I did think twice before upgrading my Mac Pro to Leopard, but I’ve been looking forward to Time Machine for too long. I had to take the plunge. I wouldn’t say that I regret the decision, but there’s no doubt that certain aspects of my OS X experience have taken a step backwards. In particular, my computer is now substantially less reliable.
- I have to reboot typically once per day. (Previously, I went for months without restarting.) Most often, the problem is an unresponsive application that can’t be terminated, even with Force Quit. Common offenders are System Preferences, Parallels and Mail.
- There’s a connectivity problem with Mail. Many times each day the retrieval of email via POP3 from Gmail fails, but unlike in the past, Mail doesn’t appear to recover. Sometimes it retries and recovers, but it appears as though under certain unknown circumstances it gives up trying until I manually Get Mail. I can’t tell if it’s an application issue or a networking problem, but it’s new. Similar thing happens on outbound (Sent) email. I used to have a problem sending about once a month. Now it happens many times a day. And unlike the reception of email, it appears there are no retries for sending. You get a modal dialog box that waits for your input.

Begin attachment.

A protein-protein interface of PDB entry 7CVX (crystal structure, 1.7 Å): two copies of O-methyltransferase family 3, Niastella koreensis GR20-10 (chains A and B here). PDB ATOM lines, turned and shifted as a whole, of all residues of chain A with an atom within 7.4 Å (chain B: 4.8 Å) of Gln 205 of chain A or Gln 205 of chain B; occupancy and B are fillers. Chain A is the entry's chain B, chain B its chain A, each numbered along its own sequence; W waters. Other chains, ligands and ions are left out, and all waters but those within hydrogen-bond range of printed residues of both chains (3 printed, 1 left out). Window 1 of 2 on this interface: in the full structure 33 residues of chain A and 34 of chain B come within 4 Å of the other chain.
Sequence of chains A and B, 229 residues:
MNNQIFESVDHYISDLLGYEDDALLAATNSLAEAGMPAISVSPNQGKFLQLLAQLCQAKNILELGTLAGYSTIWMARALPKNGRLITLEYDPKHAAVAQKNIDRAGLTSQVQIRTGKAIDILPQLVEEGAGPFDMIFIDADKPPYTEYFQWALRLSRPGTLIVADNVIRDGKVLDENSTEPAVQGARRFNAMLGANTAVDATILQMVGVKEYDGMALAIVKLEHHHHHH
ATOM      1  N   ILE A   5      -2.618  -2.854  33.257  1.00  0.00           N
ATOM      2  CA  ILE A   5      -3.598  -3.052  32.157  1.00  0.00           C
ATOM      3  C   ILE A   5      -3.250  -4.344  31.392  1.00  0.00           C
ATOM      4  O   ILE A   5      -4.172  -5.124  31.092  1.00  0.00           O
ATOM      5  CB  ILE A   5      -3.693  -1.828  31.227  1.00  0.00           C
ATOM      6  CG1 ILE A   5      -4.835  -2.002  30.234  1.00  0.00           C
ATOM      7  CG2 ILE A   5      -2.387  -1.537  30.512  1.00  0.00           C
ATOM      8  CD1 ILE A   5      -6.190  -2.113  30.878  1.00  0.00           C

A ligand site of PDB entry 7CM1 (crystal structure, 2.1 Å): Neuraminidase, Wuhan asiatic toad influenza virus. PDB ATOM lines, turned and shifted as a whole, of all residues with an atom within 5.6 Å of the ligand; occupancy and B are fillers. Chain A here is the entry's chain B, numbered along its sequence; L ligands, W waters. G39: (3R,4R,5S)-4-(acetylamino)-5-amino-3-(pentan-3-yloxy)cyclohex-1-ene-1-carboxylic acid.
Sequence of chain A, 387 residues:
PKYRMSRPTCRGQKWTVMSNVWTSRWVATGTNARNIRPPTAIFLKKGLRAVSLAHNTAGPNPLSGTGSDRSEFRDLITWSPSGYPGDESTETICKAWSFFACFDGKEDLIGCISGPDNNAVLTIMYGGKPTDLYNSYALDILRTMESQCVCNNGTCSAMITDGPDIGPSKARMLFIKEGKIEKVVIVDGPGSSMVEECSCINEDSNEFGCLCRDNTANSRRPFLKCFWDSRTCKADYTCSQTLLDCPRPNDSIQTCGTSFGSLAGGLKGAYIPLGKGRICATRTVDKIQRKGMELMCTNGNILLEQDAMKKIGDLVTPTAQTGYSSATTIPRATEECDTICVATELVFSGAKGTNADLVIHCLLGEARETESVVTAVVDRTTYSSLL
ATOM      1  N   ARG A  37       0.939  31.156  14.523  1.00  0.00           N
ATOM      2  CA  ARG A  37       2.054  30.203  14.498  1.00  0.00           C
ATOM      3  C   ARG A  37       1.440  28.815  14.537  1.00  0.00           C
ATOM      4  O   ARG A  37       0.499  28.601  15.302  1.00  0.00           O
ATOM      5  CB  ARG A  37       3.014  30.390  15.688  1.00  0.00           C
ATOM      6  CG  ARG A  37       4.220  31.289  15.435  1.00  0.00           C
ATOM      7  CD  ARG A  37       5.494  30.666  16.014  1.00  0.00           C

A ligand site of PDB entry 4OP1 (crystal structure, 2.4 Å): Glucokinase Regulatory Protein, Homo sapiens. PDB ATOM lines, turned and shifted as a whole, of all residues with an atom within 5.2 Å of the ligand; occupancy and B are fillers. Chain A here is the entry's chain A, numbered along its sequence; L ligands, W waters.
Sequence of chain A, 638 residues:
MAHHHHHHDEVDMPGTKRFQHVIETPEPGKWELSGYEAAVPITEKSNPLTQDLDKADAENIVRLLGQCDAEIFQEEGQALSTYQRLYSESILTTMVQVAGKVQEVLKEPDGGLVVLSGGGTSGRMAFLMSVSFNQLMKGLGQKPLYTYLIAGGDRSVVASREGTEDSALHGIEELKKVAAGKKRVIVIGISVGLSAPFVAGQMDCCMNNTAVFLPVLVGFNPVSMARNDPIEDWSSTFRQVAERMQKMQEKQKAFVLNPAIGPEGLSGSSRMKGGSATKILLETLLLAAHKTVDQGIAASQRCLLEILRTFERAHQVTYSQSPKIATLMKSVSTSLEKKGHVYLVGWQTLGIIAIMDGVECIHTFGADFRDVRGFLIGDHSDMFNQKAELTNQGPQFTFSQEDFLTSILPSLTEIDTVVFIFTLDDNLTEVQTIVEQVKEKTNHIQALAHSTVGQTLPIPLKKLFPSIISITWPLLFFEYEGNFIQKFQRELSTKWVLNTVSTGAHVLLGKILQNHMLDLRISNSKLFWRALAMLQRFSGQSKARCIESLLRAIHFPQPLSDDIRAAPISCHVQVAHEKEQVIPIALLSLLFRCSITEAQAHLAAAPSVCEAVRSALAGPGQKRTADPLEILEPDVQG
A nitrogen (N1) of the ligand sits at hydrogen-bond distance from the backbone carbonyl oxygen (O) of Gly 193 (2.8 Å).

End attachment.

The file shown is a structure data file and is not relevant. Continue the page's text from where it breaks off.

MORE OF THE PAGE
I do like Time Machine. I bought a 1TB drive for about $350 at Best Buy. It’s already 2/3 full with the various rotating backups. I’ve only retrieved one file so far, but it worked reasonably well. Time Machine’s backup algorithm isn’t particularly sophisticated and it has some flaws, but I love that it’s built into the OS and I don’t have to think about it. And the UI is reasonably straightforward although rather over-the-top full of itself.
Of all the applications I moved over, I was surprised that the Apple Apps such as Final Cut Pro and Sound Track Pro required me to re-register. Nearly all third-party apps worked without that step including Adobe Creative Suite 3 stuff.
Update: It appears that Leopard gets into a state where any newly launched application gets stuck in limbo: The application has started, but it can’t display a UI and it can’t be terminated via Force Quit. Once in this state, any application you try to start (or started by another app) only gets as far as limbo mode. The only solution is to power-off the hardware.
Update: Looks like there are many others with the same problem on the Apple discussion forums.